Scientists Discover Time Travelling Atoms In The Increasingly Strange World Of Quantum Physics

Quantum physics is a twat.

Quantum physics is a bit of a twat. Scientists have been staring at things for centuries, to try and work out what’s going on in the universe and they’ve done a stand up job. Then, a few decades ago, quantum physics came along and just went “nah mate, you don’t know nothing”.

I’m not saying that everything that went before quantum physics was pointless and bollocks, but quantum physics certainly is flicking the two finger salute at the greatest of scientific minds. When you get a bunch of atoms stuck together in the shape of, say, a tennis ball or a turnip you know where you are. If you let go of it, it drops to the floor. You throw it through a hole in a wall and it goes through to the other side. Simple. But when you get those atoms on their own they are complete knobs. They don’t follow even the simplest rules of reality.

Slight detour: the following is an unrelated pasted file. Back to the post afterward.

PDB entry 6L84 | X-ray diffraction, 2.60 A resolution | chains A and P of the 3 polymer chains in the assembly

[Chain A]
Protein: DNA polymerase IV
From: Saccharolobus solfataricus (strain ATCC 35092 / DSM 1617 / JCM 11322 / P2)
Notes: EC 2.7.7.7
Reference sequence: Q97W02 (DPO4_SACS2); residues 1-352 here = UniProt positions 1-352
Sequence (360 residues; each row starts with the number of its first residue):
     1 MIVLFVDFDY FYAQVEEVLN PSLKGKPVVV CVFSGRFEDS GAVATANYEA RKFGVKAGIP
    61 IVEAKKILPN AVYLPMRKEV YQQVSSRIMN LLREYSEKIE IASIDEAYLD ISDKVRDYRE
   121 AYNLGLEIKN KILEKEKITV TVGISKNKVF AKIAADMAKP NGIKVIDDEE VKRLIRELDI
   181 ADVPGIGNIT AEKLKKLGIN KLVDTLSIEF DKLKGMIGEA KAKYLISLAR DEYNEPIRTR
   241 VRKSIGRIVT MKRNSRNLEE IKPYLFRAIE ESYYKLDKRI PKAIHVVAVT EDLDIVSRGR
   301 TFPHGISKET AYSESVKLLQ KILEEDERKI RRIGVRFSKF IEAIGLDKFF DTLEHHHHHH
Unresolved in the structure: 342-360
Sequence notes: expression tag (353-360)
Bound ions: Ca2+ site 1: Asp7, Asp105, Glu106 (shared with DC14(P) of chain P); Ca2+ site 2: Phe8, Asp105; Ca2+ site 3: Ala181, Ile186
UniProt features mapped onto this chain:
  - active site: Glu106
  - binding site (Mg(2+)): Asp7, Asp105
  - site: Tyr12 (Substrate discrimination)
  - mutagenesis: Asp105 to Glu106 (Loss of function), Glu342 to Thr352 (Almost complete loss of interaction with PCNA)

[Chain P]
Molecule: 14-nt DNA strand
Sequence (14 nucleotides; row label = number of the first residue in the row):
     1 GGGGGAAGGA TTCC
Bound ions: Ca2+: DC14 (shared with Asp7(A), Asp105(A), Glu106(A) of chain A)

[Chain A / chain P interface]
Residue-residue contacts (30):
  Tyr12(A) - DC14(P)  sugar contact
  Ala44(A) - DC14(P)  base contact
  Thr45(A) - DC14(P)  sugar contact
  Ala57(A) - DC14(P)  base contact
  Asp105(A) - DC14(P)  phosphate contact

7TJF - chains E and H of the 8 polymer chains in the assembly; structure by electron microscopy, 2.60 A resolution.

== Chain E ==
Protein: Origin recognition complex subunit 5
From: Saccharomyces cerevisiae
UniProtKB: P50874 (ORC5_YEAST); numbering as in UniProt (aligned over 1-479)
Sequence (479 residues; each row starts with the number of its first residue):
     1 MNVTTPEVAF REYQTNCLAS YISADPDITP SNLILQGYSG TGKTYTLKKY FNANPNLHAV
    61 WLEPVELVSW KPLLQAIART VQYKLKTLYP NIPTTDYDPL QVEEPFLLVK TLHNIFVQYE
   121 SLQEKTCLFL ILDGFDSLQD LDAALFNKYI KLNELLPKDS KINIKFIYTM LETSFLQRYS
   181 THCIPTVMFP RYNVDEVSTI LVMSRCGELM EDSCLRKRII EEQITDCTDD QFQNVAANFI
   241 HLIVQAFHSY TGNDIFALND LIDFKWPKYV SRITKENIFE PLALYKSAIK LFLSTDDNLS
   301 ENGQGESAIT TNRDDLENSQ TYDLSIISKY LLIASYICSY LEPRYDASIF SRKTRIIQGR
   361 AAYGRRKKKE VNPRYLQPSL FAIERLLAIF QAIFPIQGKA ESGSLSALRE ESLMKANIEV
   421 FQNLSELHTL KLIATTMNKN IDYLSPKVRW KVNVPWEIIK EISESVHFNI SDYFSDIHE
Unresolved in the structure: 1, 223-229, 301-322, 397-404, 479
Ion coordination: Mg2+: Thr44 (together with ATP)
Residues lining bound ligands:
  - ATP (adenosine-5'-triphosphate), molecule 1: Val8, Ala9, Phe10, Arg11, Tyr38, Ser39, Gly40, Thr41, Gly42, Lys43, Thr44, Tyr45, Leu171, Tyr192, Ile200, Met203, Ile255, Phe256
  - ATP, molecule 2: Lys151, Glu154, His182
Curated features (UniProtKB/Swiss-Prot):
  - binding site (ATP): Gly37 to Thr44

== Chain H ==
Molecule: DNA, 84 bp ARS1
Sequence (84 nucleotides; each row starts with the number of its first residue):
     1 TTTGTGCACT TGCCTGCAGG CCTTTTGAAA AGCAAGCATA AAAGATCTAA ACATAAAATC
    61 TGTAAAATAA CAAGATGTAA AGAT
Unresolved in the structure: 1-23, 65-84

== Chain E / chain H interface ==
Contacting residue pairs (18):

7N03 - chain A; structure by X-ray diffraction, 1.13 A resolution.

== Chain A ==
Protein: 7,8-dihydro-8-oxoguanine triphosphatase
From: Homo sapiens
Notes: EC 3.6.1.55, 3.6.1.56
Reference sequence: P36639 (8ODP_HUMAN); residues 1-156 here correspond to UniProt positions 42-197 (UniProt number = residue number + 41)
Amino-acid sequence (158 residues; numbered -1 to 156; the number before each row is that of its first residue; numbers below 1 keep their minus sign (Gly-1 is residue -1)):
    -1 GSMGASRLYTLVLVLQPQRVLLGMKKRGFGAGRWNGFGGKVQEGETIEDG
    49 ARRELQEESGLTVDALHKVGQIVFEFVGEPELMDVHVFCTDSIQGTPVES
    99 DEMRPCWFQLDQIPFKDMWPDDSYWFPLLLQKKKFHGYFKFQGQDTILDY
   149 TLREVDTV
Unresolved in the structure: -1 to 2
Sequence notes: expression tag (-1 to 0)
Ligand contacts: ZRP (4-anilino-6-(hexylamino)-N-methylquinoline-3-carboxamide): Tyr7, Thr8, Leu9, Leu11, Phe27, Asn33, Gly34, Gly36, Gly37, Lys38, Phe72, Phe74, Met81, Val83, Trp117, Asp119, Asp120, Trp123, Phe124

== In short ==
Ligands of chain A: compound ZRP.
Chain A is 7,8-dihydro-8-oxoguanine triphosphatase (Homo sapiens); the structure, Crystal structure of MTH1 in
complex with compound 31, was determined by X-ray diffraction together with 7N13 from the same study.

For example, recent experiments in Australia have shown that individual atoms can look into the future, see what happens and then decide what they want to do in the past. I know that sounds ridiculous, and it is ridiculous, but it’s also real.

We’re made up of atoms, as you know, so finding out what they do when they are left to their own devices is slightly unsettling. Before I get on to these new Aussie findings let me explain a little more about some of the weirder things quantum physics has already thrown up.

First up: two atoms that are “entangled” can be placed at opposite ends of the earth, when one changes states the other does too. Instantly. So they are seemingly communicating faster than the speed of light. Or something else is going on. No one knows how the hell they manage it. But, irrespective of the distances involved, one entangled atom will change at the exact same moment as its partner, wherever it is in the universe.